• Tuesday, Nov 13, 2018
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How Bangladesh is winning the war on militancy

  • Published at 01:13 am July 28th, 2018
From 2016 to 2017, law enforcement agencies raided at least 30 major militant dens <strong>Mahmud Hossain Opu/Dhaka Tribune</strong>
From 2016 to 2017, law enforcement agencies raided at least 30 major militant dens Mahmud Hossain Opu/Dhaka Tribune

Currently, the country is not facing any major militant threat as the militant groups, who once operated here, have lost their capacity to carry out fresh attacks

Militancy threats in Bangladesh have almost been brought under control following combined efforts by law enforcement agencies, civilians, and different organizations.

Currently, the country is not facing any major militant threat as the militant groups, who once operated here, have lost their capacity to carry out fresh attacks.

Law enforcement officials said the militants no longer have viable channels to procure financial and logistical support, as the law enforcement agencies have been maintaining vigilance.

However, the officials are still working closely to prevent the militants from regrouping and planning future attacks.       

They said the Holey Artisan attack, which took place on July 1, 2016, was a wake-up call for everyone. 

Five militants participated in the attack in the diplomatic zone of Dhaka. They murdered 20 hostages, mostly foreigners, and shot dead two police officers. Bangladesh Army commandos stormed the restaurant the next morning, killed the terrorists, and rescued the hostages. 

Following the attack, the government made a strong effort to wipe out militancy from the country – and the outcome has been praised at home and abroad. 

Dhaka Metropolitan Police Commissioner Asaduzzaman Mia said the anti-militant drives have been praised worldwide. 

“At present, there is no major threat,” he told media recently.

To stop the rise of militancy, the law enforcement agencies are also working with the Bangladesh Bank to stop suspicious transactions which come from abroad.

The government is currently focusing more on the deradicalization process, rehabilitation, and counselling for the militants. 

New ways are being introduced to engage the youth in sports, culture, and other activities – to remove the possibility of them being radicalized.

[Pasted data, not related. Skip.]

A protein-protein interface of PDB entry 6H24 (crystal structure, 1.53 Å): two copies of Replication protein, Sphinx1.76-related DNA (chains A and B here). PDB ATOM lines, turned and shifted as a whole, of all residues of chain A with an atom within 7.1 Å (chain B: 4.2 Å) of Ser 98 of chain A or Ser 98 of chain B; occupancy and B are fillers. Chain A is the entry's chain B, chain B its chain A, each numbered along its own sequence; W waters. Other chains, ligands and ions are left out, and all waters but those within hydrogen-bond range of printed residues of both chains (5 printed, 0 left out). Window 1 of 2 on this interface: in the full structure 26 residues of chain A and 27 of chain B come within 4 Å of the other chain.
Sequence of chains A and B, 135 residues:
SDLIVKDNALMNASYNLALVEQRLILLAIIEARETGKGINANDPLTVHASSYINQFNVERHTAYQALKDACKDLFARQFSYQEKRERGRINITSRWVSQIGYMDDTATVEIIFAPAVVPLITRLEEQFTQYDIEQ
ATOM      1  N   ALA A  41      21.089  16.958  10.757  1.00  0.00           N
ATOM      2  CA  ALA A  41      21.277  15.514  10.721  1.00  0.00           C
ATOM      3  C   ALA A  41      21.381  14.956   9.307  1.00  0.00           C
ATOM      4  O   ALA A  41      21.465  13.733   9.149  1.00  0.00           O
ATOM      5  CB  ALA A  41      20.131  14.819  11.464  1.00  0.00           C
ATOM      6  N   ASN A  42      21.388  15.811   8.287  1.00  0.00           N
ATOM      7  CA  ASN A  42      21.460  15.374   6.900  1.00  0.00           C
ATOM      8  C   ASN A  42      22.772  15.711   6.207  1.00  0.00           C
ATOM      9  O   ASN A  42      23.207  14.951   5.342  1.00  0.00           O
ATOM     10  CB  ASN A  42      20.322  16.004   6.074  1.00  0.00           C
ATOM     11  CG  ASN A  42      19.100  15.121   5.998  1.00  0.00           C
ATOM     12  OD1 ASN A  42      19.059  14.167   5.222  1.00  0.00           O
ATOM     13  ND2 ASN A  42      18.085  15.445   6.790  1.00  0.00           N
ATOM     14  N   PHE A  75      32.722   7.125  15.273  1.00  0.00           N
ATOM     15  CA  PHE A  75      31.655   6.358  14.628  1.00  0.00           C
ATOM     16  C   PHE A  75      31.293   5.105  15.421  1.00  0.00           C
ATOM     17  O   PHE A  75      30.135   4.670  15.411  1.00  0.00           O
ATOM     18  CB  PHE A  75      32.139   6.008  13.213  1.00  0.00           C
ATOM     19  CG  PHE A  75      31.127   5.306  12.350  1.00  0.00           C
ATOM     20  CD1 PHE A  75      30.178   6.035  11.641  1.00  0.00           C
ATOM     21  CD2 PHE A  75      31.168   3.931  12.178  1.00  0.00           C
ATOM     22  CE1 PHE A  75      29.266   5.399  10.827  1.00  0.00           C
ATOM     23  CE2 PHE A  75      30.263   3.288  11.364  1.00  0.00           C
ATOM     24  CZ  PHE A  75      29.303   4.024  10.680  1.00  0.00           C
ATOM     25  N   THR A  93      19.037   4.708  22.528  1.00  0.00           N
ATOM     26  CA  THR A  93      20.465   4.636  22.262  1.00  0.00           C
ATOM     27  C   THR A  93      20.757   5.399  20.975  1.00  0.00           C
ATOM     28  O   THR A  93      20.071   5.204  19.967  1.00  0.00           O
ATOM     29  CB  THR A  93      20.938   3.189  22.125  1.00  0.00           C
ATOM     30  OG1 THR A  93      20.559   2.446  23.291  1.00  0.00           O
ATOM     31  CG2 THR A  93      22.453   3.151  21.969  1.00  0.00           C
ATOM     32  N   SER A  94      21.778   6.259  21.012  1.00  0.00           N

In March, Prime Minister Sheikh Hasina declared a fight against militancy, terrorism, and drug addiction in the country – through sports.

She said sports can help develop love youths’ love for the country and keep them away from extremism. 

The Rapid Action Battalion (RAB), in its latest statement, said in 2017, they arrested 486 people in 156 operations because of their involvement with militancy. A total of 21 militants were also killed in eight other operations.

“We should now put more effort into ensuring that nobody gets radicalized, and continue deradicalization, counselling, and rehabilitation of the militants,” RAB Director General (DG) Benazir Ahmed recently told the media.

After the Holey Artisan attack, law enforcement agencies launched an all-out effort and conducted at least 20 drives in Dhaka, Sylhet, Rajshahi, and Chittagong. 

According to police, at least 77 people died in those drives, while 12 alleged militants were killed in “shootouts.”

Of these, the two major drives saw the death of nine militants at Dhaka’s Kallyanpur area and death of one of the masterminds of the Holey Artisan attack –Tamim Chowdhury– in Narayanganj.

From 2016 to 2017, law enforcement agencies raided at least 30 major militant dens and put more than 2,000 suspected militants behind the bars.

Monirul Islam, chief of the Counter-Terrorism and Transnational Crime (CTTC) unit, said militant recruiters turn people to radicalism by convincing them that 90% of Muslims support the activities in which they are involved. 

However, their misleading messages are exposed when people see them carrying out brutality in the name of religion. 

For example, the CTTC chief said the families of many militants did not even wish to take the bodies of their militant family members out of hatred for their acts.

He said along with the raids, social awareness programs have also stopped a lot of youths from joining militancy.

RAB and police officials said in the 90s, militants were financed through banks and NGOs, but now that has been stopped. 

The government has already shut down a number of NGOs for allegedly financing militants.    

The law enforcement agencies are also monitoring militants who are currently in jail to keep them from regrouping in prison. 

Additionally, the government has been pitched the idea that there be separate prisons for the accused militants.